Annual Hazards and Disasters Student Paper Competition
The Natural Hazards Center created the Annual Hazards and Disasters Student Paper Competition for undergraduate and graduate students in 2004 as a way to recognize and promote the next generation of hazards and disaster researchers.
Papers are judged on originality, organization, and knowledge of the topic. One undergraduate and one graduate winner each will receive $100, publication on the Natural Hazards Center website, and free registration to the Annual Natural Hazards Research and Applications Workshop.
Papers can present current research, literature reviews, theoretical arguments, or case studies. Eligible topics include floods and floodplain management, hurricanes, tsunamis, earthquakes, climate change, warning systems, hazard mitigation, emergency management, vulnerability, risk communication, and other topics related to the social and behavioral aspects of hazards and disasters.
- The author must be enrolled as an undergraduate or graduate student for at least one term in the 2022-23 academic year.
- Papers must be authored by an individual student and cannot be co-authored with another person.
- Papers cannot be under consideration or accepted for publication at the time of submission.
- Papers presented or submitted for presentation at professional meetings are allowable.
- Papers must be edited, double-spaced (including references), and less than 25 pages, including notes, references, and tables. Single-spaced papers or papers over 25 pages will be disqualified.
- Papers must include a brief abstract, no longer than 300 words, that provides an overview of the paper. The abstract does not count toward the 25-page limit.
- Submissions should be submitted in a Word document format using 12-point Arial font. Winning submissions will be edited for Natural Hazards Center style and length before publication.
Papers will be judged primarily for originality and content. Well-organized and logical theses or arguments that are engaging and demonstrate author knowledge and ability to integrate a broad scope of resources will be favored.
The winning author will earn $100, free registration to the Workshop, and a commemorative plaque in addition to having their photo, paper title, and paper abstract featured in the Workshop program.
Submissions must adhere to the University of Colorado Honor Code. Students are encouraged to use in-text citations, footnotes, or endnotes to reference information sources. Mailed or faxed submissions will not be accepted.
If you have questions about the paper awards, please contact Chair of the Graduate Student Paper Competition, Jessica Austin email@example.com, or Chair of the Undergraduatuate Student Paper Competition, Heather Champeau firstname.lastname@example.org.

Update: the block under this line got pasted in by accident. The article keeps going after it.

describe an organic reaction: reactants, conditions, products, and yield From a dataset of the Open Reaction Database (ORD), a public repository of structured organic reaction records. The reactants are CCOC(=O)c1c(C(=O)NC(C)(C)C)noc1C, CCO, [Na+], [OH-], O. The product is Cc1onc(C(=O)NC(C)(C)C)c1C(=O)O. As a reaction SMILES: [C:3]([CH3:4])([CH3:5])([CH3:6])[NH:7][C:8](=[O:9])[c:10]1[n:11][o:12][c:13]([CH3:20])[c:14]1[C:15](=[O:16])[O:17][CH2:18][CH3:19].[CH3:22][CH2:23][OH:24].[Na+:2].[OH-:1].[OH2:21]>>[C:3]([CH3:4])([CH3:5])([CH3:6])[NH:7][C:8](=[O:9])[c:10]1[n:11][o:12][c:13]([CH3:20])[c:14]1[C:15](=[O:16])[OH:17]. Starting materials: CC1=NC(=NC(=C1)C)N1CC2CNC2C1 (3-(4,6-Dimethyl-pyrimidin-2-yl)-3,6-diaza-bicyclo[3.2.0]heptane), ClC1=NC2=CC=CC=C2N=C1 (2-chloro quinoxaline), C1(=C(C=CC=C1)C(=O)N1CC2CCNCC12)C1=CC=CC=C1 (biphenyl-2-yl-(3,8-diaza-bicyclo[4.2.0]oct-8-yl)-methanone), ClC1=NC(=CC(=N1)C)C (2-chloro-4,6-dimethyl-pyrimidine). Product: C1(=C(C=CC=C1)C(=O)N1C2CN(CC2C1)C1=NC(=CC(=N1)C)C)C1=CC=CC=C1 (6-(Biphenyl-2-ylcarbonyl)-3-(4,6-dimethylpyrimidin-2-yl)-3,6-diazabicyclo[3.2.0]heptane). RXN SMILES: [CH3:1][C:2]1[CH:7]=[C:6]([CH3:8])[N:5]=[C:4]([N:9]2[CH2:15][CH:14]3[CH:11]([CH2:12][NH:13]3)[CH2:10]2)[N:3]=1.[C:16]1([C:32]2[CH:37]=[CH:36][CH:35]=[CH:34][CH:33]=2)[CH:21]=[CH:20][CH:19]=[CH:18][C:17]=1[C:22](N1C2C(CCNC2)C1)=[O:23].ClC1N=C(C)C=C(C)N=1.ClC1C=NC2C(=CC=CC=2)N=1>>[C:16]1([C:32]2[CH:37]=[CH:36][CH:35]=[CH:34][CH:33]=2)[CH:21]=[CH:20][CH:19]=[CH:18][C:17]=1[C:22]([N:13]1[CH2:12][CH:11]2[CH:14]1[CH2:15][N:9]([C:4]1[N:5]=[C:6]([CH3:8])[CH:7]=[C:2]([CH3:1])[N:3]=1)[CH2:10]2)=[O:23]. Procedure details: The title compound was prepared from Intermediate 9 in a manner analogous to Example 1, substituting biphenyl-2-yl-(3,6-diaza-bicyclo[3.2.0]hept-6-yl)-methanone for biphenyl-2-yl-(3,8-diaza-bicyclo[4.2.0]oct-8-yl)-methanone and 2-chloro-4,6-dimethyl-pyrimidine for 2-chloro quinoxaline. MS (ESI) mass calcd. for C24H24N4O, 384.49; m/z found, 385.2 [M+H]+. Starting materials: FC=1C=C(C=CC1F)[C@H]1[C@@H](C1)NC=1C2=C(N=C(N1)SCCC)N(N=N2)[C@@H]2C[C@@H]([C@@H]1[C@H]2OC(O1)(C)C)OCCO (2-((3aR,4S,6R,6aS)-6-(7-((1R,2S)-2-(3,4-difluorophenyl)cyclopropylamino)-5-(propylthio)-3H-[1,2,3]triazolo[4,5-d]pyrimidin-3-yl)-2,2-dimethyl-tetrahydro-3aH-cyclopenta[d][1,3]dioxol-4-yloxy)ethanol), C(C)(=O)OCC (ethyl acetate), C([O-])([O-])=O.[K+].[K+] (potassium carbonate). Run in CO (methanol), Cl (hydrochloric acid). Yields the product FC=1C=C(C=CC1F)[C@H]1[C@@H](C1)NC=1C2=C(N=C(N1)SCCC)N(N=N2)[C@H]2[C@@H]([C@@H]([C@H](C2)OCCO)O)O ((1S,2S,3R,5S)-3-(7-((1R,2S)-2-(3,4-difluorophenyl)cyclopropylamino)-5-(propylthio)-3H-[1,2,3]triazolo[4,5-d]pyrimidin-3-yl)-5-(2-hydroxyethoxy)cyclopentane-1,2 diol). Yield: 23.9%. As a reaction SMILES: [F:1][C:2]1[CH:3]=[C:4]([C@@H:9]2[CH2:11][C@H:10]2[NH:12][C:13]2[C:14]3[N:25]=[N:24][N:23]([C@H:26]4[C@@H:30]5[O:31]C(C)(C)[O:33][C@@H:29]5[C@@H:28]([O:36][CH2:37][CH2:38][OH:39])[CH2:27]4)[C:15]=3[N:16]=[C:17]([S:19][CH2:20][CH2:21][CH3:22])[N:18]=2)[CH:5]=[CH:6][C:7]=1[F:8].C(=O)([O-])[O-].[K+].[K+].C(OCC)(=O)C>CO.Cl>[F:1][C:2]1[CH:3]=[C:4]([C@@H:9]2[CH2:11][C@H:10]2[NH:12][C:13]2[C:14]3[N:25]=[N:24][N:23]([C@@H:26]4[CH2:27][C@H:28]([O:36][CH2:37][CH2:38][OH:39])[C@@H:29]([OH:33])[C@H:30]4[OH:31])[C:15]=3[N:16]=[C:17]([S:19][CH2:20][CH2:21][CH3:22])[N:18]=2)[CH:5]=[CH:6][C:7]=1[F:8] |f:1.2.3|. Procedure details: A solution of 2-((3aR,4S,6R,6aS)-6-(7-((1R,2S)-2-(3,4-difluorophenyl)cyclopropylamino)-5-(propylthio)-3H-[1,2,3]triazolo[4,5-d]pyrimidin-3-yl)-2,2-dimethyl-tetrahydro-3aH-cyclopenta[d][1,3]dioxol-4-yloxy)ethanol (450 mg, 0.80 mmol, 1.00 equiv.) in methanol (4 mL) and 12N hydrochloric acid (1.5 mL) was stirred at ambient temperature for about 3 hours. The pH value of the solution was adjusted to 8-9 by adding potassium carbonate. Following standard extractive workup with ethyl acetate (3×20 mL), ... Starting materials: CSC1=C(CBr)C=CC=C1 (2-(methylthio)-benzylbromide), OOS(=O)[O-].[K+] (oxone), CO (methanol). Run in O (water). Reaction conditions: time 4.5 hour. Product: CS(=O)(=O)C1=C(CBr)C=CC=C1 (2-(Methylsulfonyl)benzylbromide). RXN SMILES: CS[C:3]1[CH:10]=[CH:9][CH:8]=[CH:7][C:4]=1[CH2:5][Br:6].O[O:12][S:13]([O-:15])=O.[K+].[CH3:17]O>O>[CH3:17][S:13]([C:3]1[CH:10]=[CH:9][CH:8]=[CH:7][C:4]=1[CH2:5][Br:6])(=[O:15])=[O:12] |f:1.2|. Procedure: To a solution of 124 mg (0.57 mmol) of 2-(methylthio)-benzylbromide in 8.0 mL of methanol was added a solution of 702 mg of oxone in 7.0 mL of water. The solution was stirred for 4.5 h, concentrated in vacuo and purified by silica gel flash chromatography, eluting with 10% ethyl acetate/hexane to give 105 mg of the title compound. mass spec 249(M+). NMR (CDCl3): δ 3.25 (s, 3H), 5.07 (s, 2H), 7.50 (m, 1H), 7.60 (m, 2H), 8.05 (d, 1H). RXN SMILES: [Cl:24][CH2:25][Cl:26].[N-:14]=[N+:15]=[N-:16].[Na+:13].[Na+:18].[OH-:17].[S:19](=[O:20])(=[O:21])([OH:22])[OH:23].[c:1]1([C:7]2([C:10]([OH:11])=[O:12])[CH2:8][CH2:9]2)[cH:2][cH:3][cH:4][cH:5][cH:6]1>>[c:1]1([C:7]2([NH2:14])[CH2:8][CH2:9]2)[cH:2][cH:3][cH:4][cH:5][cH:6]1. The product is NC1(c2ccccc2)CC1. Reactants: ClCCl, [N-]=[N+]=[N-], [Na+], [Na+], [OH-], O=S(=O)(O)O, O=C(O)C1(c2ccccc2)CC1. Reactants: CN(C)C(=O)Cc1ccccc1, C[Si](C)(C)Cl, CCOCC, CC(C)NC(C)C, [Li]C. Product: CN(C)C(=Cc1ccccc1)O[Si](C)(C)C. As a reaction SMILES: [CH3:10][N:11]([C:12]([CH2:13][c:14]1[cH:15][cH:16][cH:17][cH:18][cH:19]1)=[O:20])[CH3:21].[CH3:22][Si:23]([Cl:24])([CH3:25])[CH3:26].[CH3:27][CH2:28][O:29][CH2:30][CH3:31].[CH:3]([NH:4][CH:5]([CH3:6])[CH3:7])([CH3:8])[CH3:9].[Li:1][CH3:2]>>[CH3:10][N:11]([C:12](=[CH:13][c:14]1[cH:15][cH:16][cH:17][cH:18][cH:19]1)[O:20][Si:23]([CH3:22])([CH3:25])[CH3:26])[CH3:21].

Hannah O'Reilly is studying Environmental and Natural Resources Policy as part of the Masters of the Environment Program at the University of Colorado Boulder. Her interest in policy is informed by her undergraduate BA in Environmental Sociology. Utilizing this background, Hannah aims to incorporate qualitative social science methods into the creation of policies that enhance community resilience to the unknowns of climate change. Before returning to school, Hannah spent 5-years working as a freelance journalist within the outdoor recreation niche, and as a freelance researcher. She is currently working for the Cooperative Institute for Research in Environmental Sciences as part of a NOAA grant investigating the occurrence of overlapping hazards during hurricanes. Hannah is also part of a project with the Conservation Lands Foundation investigating and mapping demographic trends and community needs across the Western U.S. Her interests in public policy lie at the human-wildland interface, particularly in terms of how these important transition zones can be managed in a way that encourages resilience throughout the entire socio-ecological system. Included in this is concern for the ways that natural disasters are prepared for, navigated, and recovered from.
Messaging the Threat: Forecaster Difficulties Prioritizing Compound Hazards During Hurricane Florence
Nathan Schunk recently completed a BS in Quantitative Economics from East Carolina University where he also acted as research assistant for the Center for Natural Hazards Research on a NASA funded grant. He is currently a graduate student at ECU pursuing a master's in Quantitative Economics and Econometrics while continuing research with the Center for Natural Hazards. He aspires to continue to a PhD program after completing his MS. His primary interests include natural hazards and disaster recovery, environmental economics, health economics, environmental racism, and natural resource/energy economics.
Information Flows Associated with the 2021 Inland Flooding in Western Europe: Germany, Belgium, and the Netherlands
To see a list of all previous winners, please click here: Student Paper Competition Winners